In murine schistosomiasis mansoni, CD4(+) Th1 and Th2 cells participate in the ovum-induced granulomatous inflammation. Previous studies showed that the interleukin-12 (IL-12)-induced Th1 response strongly suppressed the Th2-cell-mediated pulmonary granuloma development in naive or primed mice. However, liver granulomas were only moderately suppressed in egg-vaccinated, recombinant IL-12 (rIL-12)-treated infected mice. The present study shows that repeated rIL-12 injections given during early granuloma development at 5 to 7 weeks after infection prolonged the Th1 phase and resulted in gamma interferon-mediated suppression of liver granulomas. The timing is crucial: if given at 6 to 8 weeks, during the Th2-dominated phase of florid granuloma growth, the treatment is ineffective. Daily injections of rIL-12 given between 5 and 7.5 weeks during the period of granuloma growth achieved a somewhat-stronger diminution in granuloma growth with less deposition of collagen but caused 60% mortality and liver pathology. In contrast, combined treatment with rIL-12 and anti-IL-4-anti-IL-10 monoclonal antibody (MAb) injections given during the Th2 phase strongly inhibited liver granuloma growth without mortality. The diminished inflammatory response was accompanied by less deposition of collagen in the liver. Moreover, neutralization of endogenous IL-12 by anti-IL-12 MAbs effectively decreased the early Th1 phase (between 5 and 6 weeks after infection) but not the developing Th2 phase (5 to 7 weeks) of granuloma development. These studies indicate that the granulomatous response in infected mice can be manipulated by utilizing the Th1-Th2-subset antagonism with potential salutary results in the amelioration of fibrous pathology. (+info)
(7/15188) Identification of a cytolethal distending toxin gene locus and features of a virulence-associated region in Actinobacillus actinomycetemcomitans.
A genetic locus for a cytolethal distending toxin (CDT) was identified in a polymorphic region of the chromosome of Actinobacillus actinomycetemcomitans, a predominant oral pathogen. The locus was comprised of three open reading frames (ORFs) that had significant amino acid sequence similarity and more than 90% sequence identity to the cdtABC genes of some pathogenic Escherichia coli strains and Haemophilus ducreyi, respectively. Sonic extracts from recombinant E. coli, containing the A. actinomycetemcomitans ORFs, caused the distension and killing of Chinese hamster ovary cells characteristic of a CDT. Monoclonal antibodies made reactive with the CdtA, CdtB, and CdtC proteins of H. ducreyi recognized the corresponding gene products from the recombinant strain. CDT-like activities were no longer expressed by the recombinant strain when an OmegaKan-2 interposon was inserted into the cdtA and cdtB genes. Expression of the CDT-like activities in A. actinomycetemcomitans was strain specific. Naturally occurring expression-negative strains had large deletions within the region of the cdt locus. The cdtABC genes were flanked by an ORF (virulence plasmid protein), a partial ORF (integrase), and DNA sequences (bacteriophage integration site) characteristic of virulence-associated regions. These results provide evidence for a functional CDT in a human oral pathogen. (+info)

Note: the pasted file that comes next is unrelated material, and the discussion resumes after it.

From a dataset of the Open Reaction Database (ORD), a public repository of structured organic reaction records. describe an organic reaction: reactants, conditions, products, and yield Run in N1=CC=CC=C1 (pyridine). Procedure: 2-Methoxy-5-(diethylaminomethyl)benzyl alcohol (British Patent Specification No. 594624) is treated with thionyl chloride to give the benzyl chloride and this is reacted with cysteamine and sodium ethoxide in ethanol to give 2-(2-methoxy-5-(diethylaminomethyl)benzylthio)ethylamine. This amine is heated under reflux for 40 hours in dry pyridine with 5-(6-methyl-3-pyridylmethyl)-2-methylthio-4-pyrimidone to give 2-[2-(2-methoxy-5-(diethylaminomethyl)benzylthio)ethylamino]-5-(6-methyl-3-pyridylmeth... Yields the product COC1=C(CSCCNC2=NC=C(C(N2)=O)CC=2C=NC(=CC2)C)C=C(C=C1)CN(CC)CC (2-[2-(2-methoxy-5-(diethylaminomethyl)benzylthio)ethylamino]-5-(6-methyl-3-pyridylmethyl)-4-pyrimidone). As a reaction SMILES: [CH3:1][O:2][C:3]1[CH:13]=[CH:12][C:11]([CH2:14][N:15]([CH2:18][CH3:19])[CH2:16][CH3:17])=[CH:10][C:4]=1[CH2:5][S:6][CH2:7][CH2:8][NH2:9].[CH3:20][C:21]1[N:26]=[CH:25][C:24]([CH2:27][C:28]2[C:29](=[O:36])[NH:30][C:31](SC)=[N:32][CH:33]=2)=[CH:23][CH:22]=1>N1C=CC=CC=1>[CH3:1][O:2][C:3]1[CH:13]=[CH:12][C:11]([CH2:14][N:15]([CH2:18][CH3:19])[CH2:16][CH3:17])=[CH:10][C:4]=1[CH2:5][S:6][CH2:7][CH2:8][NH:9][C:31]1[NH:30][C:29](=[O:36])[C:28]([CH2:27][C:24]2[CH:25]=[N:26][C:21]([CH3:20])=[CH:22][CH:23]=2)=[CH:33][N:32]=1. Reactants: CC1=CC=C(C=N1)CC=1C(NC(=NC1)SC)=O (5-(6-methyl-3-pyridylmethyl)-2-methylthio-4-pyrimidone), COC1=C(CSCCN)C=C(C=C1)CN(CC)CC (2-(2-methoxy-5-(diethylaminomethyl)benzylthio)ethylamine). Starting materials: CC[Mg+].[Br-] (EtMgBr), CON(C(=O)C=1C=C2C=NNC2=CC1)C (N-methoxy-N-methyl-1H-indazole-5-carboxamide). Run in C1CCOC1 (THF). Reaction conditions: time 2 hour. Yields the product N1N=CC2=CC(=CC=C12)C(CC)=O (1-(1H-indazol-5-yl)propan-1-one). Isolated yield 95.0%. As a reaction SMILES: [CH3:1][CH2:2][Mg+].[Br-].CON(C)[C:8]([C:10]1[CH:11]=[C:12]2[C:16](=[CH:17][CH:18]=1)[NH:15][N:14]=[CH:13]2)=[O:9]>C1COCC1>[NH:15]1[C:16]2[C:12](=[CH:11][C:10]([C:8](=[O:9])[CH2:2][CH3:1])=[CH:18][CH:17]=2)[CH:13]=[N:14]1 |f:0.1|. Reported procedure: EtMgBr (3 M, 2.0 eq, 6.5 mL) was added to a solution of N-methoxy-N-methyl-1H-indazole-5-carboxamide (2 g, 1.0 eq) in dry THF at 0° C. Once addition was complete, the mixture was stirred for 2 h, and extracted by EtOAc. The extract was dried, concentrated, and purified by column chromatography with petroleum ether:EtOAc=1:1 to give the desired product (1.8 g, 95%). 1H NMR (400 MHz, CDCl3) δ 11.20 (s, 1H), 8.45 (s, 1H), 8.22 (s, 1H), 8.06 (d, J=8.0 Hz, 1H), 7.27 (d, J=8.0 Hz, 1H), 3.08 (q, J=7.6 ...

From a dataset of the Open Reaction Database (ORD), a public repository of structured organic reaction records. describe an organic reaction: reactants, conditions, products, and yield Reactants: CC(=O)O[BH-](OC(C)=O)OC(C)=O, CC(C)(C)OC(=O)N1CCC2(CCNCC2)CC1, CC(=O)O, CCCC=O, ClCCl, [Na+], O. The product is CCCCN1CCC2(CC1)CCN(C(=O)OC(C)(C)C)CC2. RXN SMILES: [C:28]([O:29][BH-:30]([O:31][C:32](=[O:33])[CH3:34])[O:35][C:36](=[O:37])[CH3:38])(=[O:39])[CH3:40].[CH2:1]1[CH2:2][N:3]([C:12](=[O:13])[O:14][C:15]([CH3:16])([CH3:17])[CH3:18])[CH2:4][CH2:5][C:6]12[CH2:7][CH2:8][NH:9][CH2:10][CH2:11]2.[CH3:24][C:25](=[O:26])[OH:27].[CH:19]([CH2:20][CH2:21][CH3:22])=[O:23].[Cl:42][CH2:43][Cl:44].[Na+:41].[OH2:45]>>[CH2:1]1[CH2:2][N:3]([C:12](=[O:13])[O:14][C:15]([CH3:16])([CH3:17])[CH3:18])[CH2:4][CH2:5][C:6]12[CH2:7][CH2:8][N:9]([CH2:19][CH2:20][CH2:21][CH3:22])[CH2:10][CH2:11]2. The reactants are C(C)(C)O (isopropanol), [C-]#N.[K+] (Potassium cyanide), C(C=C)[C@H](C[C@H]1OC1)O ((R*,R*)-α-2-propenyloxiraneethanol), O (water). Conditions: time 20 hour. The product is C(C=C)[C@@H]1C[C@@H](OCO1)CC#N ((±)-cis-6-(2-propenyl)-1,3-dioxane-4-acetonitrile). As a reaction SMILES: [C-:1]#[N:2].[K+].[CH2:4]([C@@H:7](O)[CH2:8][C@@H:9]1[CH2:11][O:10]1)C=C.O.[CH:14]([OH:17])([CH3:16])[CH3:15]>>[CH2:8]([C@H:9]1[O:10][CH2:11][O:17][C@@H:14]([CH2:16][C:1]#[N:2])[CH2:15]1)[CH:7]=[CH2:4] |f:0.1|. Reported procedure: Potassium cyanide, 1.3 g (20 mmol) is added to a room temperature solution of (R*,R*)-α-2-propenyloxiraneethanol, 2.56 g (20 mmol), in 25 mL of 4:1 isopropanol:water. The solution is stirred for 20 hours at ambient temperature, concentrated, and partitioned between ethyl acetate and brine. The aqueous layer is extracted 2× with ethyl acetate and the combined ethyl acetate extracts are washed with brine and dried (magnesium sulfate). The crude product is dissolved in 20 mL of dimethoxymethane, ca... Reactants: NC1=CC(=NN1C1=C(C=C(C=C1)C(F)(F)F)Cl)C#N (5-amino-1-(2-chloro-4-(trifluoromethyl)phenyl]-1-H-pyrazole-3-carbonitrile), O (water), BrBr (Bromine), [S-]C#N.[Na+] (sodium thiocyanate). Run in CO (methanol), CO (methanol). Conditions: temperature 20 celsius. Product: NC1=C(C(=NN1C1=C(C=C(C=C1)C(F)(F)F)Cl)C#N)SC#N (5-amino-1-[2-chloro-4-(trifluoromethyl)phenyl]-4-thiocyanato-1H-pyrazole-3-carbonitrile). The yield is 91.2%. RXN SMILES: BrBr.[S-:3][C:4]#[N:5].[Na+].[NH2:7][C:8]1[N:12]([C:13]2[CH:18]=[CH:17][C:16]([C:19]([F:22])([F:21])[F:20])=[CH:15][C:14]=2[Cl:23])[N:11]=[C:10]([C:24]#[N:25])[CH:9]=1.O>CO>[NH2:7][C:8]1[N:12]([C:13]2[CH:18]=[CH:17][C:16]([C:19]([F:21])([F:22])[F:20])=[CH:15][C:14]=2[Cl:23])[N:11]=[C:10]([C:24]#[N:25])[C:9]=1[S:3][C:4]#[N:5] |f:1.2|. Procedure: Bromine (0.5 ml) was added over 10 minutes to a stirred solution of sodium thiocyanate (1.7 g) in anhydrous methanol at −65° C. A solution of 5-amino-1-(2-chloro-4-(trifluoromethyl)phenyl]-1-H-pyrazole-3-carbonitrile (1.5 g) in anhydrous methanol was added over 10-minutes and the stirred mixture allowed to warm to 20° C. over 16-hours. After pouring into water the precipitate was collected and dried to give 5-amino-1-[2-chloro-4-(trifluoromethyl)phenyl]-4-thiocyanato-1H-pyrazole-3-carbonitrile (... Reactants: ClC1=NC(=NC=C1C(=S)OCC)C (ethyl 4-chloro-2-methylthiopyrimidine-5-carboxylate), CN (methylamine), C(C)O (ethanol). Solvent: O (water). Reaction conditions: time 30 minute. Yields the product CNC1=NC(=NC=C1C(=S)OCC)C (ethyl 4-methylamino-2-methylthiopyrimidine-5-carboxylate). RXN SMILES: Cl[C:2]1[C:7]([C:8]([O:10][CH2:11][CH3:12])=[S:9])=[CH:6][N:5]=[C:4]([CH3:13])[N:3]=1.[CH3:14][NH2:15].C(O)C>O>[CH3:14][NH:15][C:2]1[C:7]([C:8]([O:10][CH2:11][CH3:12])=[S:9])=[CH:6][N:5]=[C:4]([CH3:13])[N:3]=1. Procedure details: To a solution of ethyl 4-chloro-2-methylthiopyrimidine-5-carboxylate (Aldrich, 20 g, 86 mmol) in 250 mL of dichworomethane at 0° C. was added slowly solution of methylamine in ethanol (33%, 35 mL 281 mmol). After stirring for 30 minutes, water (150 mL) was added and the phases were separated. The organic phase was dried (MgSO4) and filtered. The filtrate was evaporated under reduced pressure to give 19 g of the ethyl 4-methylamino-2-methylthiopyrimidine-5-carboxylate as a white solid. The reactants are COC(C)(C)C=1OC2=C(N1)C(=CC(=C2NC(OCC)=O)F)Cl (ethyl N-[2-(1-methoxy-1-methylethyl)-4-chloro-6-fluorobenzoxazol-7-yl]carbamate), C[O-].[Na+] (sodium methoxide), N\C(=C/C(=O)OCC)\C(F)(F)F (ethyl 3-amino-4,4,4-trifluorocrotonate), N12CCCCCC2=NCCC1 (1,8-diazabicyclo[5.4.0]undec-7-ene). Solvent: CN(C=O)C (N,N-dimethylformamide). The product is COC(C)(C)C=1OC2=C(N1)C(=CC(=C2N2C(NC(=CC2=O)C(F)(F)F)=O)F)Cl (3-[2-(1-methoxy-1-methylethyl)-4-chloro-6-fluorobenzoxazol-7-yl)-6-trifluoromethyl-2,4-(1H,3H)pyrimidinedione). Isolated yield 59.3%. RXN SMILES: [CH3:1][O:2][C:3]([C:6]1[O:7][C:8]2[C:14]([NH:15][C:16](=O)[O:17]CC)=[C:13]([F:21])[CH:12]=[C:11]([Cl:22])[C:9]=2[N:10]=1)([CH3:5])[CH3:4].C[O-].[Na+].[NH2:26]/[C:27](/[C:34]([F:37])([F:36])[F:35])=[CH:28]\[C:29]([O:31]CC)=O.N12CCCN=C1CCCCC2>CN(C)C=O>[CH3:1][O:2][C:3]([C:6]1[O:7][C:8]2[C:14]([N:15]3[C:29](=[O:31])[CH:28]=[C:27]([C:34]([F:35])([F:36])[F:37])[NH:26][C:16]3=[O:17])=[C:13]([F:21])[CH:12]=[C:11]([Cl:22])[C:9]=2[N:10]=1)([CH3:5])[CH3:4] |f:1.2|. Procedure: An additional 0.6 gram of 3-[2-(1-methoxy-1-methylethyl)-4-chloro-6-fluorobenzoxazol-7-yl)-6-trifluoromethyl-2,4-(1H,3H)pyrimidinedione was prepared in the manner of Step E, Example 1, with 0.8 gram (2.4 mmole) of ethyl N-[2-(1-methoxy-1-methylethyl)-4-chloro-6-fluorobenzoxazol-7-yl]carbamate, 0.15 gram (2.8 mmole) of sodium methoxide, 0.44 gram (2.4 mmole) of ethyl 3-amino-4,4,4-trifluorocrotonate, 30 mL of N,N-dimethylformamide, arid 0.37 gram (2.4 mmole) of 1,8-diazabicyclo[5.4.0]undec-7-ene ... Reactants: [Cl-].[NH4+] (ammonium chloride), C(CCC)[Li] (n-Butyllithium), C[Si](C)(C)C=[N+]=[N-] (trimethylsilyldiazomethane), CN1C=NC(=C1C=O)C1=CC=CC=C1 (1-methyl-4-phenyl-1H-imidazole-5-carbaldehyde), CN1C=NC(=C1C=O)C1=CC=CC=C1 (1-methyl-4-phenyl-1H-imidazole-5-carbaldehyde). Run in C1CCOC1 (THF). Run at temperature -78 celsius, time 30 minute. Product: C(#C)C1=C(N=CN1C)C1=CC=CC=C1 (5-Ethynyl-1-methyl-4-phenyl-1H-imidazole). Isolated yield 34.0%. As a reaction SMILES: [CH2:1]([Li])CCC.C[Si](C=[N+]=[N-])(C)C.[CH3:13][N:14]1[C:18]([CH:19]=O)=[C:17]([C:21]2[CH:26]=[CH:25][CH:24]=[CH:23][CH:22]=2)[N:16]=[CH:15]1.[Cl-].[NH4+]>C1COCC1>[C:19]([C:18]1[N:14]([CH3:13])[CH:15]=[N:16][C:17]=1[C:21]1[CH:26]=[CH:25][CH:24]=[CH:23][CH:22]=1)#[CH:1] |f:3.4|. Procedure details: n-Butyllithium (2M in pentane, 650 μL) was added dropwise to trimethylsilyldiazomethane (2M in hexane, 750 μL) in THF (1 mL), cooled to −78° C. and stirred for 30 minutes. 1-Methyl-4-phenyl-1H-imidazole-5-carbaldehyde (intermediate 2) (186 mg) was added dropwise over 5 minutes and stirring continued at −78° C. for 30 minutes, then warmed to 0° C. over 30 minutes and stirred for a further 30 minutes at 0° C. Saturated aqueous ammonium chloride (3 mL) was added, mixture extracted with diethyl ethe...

(8/15188) Pseudomonas aeruginosa exoenzyme S is a biglutamic acid ADP-ribosyltransferase.
Kinetic analysis of two mutations within Pseudomonas aeruginosa exoenzyme S (ExoS) showed that a E379D mutation inhibited expression of ADP-ribosyltransferase activity but had little effect on the expression of NAD glycohydrolase activity while a E381D mutation inhibited expression of both activities. These data identify ExoS as a biglutamic acid ADP-ribosyltransferase, where E381 is the catalytic residue and E379 contributes to the transfer of ADP-ribose to the target protein. (+info)